Deontay Wilder’s former co-trainer Mark Breland has finally broken his silence after being a target of some of the former WBC heavyweight champion’s wild allegations in the wake of his comprehensive seven-round loss to Tyson Fury a year ago.
It’s fair to say Wilder didn’t take defeat well with ‘The Bronze Bomber’ subsequently firing off a series of eyebrow-raising excuses including a heavy outfit on his ring walk and tampered gloves on his opponent while blaming Breland for ‘spiking his water’ and showing ‘disloyalty’ by throwing the towel in to end a one-sided beatdown.
Refusing to take responsibility for his first loss, Wilder (42-1-1, 41 KOs) later sacked Breland in a move that appalled many seasoned boxing observers. For almost a year, former two-time world welterweight champion Breland has kept a dignified silence until finally revealing his thoughts on the toxic post-fight fall-out on ‘The Fight is Right’ podcast.
“Some people can’t take a loss, if you lose, you lose. Don’t blame everybody, go back and think about yourself,” said Breland. “Come on now, only foolish people come out with stuff like that because it’s crazy.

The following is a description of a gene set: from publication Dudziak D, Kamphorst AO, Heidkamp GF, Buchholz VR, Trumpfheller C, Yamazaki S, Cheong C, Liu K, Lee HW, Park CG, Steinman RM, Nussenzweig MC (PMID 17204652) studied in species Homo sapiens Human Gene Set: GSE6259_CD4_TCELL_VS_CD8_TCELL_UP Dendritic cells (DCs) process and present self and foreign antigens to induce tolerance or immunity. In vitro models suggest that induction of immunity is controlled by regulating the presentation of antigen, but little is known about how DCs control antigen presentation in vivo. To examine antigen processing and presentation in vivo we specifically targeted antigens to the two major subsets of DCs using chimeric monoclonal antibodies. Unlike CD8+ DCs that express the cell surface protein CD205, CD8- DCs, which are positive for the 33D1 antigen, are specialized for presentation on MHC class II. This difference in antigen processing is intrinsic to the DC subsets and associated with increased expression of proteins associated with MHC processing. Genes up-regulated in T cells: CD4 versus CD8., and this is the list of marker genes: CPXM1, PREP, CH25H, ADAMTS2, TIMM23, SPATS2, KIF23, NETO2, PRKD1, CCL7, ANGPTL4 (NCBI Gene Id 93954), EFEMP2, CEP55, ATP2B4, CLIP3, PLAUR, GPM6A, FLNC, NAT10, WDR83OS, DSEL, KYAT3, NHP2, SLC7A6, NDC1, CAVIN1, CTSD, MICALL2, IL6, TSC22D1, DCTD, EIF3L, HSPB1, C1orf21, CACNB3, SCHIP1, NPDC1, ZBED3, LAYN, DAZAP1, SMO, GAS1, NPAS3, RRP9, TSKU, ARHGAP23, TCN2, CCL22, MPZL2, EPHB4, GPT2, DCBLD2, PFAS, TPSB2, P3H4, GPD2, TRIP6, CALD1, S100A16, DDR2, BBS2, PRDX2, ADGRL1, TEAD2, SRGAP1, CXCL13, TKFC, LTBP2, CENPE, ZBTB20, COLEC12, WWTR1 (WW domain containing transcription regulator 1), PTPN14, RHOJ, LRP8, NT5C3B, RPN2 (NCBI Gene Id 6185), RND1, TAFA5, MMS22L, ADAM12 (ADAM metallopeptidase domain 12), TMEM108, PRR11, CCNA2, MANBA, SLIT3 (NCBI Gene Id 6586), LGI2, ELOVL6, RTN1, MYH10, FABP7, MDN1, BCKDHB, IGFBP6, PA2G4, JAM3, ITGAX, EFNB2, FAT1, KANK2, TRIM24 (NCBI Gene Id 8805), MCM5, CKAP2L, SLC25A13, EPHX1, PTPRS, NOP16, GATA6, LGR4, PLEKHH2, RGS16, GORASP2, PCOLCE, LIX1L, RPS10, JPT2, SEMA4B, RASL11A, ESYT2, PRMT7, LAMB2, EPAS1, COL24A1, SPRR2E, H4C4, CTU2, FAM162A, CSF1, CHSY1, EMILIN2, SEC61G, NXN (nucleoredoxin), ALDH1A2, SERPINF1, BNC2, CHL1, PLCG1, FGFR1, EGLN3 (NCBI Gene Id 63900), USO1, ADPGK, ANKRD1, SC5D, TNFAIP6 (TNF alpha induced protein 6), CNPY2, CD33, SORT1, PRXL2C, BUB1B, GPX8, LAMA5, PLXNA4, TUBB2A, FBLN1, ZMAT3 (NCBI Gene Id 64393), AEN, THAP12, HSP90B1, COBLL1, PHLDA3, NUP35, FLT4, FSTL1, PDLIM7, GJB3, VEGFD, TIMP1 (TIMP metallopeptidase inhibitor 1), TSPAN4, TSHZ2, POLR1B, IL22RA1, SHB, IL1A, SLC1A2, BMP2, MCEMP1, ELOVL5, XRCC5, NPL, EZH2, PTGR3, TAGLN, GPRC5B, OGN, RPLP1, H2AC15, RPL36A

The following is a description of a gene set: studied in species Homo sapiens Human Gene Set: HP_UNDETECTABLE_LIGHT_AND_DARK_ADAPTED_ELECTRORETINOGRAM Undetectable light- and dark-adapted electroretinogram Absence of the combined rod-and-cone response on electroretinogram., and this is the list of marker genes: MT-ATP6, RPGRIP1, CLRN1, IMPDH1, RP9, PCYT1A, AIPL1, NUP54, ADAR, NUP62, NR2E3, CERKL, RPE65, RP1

“My whole thing with Deontay is part of boxing I guess. His career is over now, I’m done and he’s done. I’m done with him. Wilder only has his power and we’ll see how far that takes him. That’s all I’m going to say. I wish him well and that’s it.
“So many people know me, my character speaks for itself. If you’re looking at tapes or whatever and stuff like that, you don’t ever see water in my hands. And regardless of that, I’m there to help you. My attitude is, ‘When you win, I win,’” Breland told The Fight Is Right.
“I doubt it very much [that Fury’s team tampered with his gloves], but at the same time, he ain’t going to beat Tyson Fury. [Wilder’s head trainer] Jay Deas was standing right there when the man was getting his hands wrapped. If they put something in there, either Jay’s blind or … Jay is right there when he’s getting his hands wrapped and he didn’t say anything. But to be honest, that’s how much he knows about boxing. Hell, he probably could’ve put a cast up in there and he wouldn’t have known.”
Not holding back, Breland then laid bare Wilder’s training regime, claiming the former heavyweight champion has got by on chilling power, rather than pain-staking preparation.
“He don’t jump rope, he don’t hit the speed bag and he don’t hit the heavy bag,” stated Breland. “If I boxed the guys he boxed, I’d beat them. That’s the bottom line. You say he had some ‘good wins’? A good win. Just that [first Luis Ortiz] fight, that was it.”